The Six Steps in Conducting Quantitative Marketing Research Abstract: This paper presents the major stages in the decision n making process for conducting primary, quantitative research studies including identifying the research need or problem, developing the right research approach, designing the appropriate research plan, collecting the survey data, analyzing the survey results and reporting and presenting the findings, conclusions and recommendations.
The marketing research process includes the systematic identification, collection, analysis and distribution of information for the purpose of knowledge development and decision making. The reasons and times at which your company or organization might consider performing marketing research varies, but the general purpose of gaining intelligence for decision making remains constant throughout. Customers occupy the central role in the marketing research process.
As a company Or organization, the overwhelming majority of research you are currently considering likely revolves around your customers or potential customers: •Current customers • Prospective customers • Lost customers •Members • Community •Employees (internal customers) • Stakeholders (for example, investors, suppliers) Whether you are creating a new marketing research program or perhaps revising an existing marketing research program, what are the steps you should take? Step 1: Identifying and Defining Your Need or Problem
If you are considering conducting marketing research, chances are you have already identified a problem and an information need. This step is always the first of the marketing research steps. At this point, the problem will have been recognized by at least one level of management, and internal discussions will have taken place. Sometimes, further definition of the issue or problem is needed, and for that there are several tools you can use. Here at the outset of the marketing research steps, the most common tools are internal and external secondary research.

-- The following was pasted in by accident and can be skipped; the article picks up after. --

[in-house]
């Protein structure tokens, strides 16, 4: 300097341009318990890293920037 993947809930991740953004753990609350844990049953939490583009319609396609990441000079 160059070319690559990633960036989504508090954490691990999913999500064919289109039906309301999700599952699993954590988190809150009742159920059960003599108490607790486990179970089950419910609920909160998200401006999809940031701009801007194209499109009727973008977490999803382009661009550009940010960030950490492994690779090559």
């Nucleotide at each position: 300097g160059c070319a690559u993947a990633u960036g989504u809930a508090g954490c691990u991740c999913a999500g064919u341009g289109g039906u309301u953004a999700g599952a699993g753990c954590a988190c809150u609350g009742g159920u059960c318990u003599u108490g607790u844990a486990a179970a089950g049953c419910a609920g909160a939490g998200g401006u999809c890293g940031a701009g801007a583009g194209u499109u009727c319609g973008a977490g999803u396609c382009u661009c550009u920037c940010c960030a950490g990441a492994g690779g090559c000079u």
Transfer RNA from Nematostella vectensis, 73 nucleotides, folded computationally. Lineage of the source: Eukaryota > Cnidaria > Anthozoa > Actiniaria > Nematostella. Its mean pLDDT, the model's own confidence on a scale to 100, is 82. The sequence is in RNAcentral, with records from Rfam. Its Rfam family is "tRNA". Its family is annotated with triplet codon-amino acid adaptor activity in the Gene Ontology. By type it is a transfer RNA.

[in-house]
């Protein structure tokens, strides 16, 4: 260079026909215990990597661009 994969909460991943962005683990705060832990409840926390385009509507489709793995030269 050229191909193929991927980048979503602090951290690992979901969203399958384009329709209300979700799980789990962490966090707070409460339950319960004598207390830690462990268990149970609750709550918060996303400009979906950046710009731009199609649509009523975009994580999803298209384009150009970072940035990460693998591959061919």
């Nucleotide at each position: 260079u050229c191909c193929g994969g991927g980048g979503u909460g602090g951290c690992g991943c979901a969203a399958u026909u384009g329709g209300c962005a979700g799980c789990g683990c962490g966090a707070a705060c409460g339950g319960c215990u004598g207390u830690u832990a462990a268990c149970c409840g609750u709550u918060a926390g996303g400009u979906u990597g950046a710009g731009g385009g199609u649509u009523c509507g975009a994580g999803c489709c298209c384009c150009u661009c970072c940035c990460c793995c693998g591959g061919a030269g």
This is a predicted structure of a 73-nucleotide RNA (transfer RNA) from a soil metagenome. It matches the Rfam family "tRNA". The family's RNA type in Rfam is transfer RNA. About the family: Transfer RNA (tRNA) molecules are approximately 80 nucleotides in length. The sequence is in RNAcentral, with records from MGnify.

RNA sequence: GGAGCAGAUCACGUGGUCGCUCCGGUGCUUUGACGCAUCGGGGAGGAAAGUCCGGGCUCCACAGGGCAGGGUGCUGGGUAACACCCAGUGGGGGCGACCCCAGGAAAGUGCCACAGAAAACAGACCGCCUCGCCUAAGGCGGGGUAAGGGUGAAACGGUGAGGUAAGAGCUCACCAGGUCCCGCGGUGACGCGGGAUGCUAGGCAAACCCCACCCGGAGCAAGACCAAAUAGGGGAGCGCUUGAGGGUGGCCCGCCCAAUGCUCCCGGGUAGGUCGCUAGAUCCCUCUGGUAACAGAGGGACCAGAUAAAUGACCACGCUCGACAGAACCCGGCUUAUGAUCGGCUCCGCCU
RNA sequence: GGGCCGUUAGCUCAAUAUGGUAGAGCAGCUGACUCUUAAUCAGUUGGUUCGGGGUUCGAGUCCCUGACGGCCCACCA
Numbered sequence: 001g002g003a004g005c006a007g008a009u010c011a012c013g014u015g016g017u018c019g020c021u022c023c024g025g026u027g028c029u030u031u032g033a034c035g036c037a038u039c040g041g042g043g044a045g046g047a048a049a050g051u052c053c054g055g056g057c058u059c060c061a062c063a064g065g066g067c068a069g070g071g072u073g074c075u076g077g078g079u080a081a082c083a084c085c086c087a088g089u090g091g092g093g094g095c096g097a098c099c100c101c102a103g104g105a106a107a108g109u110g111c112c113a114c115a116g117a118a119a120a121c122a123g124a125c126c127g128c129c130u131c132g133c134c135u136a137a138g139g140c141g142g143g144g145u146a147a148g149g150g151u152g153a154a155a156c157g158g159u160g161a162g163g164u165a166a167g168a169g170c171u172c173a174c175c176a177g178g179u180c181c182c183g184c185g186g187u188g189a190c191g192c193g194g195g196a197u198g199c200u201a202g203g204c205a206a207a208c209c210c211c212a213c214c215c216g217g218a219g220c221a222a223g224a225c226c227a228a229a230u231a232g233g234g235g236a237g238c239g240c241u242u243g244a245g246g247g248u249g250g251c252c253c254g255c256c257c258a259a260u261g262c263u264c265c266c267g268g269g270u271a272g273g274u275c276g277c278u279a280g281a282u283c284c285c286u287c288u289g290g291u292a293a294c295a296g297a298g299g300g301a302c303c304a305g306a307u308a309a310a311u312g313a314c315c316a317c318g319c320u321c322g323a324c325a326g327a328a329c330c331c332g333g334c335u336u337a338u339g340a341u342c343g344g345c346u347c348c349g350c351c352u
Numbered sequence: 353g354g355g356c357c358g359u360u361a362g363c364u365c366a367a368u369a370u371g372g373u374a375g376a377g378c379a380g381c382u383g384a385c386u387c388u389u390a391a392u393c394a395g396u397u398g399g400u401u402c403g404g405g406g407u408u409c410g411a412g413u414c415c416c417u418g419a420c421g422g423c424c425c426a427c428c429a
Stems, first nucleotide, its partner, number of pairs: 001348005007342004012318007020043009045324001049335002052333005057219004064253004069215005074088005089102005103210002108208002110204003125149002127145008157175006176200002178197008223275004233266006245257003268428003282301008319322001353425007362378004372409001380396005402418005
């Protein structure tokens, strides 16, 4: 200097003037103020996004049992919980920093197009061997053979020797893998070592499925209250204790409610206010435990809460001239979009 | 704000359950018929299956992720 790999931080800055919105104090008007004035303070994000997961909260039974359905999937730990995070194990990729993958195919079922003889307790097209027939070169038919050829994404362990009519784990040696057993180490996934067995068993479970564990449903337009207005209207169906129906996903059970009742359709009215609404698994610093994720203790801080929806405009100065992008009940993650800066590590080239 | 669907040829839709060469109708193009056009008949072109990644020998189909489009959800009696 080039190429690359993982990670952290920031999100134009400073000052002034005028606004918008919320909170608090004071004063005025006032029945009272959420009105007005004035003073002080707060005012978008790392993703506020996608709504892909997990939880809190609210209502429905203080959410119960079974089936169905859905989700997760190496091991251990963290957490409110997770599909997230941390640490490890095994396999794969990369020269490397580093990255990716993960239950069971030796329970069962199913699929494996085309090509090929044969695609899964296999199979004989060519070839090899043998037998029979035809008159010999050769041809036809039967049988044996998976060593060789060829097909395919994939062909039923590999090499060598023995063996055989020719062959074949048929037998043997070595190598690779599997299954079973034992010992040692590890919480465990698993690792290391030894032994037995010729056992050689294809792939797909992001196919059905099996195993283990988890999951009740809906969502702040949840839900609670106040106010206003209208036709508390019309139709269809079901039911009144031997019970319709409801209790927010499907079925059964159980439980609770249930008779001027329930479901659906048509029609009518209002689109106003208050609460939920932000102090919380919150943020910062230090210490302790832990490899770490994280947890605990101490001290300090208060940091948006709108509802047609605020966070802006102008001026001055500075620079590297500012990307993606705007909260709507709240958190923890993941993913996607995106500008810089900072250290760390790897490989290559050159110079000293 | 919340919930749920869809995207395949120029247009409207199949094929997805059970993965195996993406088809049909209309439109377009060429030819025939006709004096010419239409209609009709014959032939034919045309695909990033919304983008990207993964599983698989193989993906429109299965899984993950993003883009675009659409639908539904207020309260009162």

Secondary research intelligence consists of information that was collected for another purpose, but can be useful for other purposes. Examples of internal secondary research are sales revenues, sales forecasts, customer demographics, purchase patterns, and other information that has been collected about the customer. Often referred to as data mining, this information can be critical in diagnosing the problem for further exploration and should be leveraged when available and appropriate.
The amount of internal secondary information that can be applied is typically limited. External secondary research is typically far more available, especially since the Internet age. Most external secondary information is produced via research conducted for other purposes, financial performance data, expert opinions and analysis, corporate executive interviews, legal proceedings, competitive intelligence firms, etc.
Leading sources for external secondary research resources include: • Newspapers/Magazine Articles (business and vertical trades) • Television • Newsletters • Competitive Intelligence Firms • Industry Reports • Trade Associations • Business Directories • Government Publications & Websites • Search Engines • Competitive Websites • Friends & Colleagues Step 2: Developing your Approach Once your problem is better defined, you can move into developing marketing research approach, which will generally be around a defined set of objectives.
Clear objectives developed in Step 1 will lend themselves to better marketing research approach development. Developing your approach should consist of honestly assessing you and your team’s market research skills, establishing a budget, understanding your environment and its influencing factors, developing an analysis model, and formulating hypotheses. Project Analysis •How difficult is the project to execute? •Is it a large sample (500+) or small sample (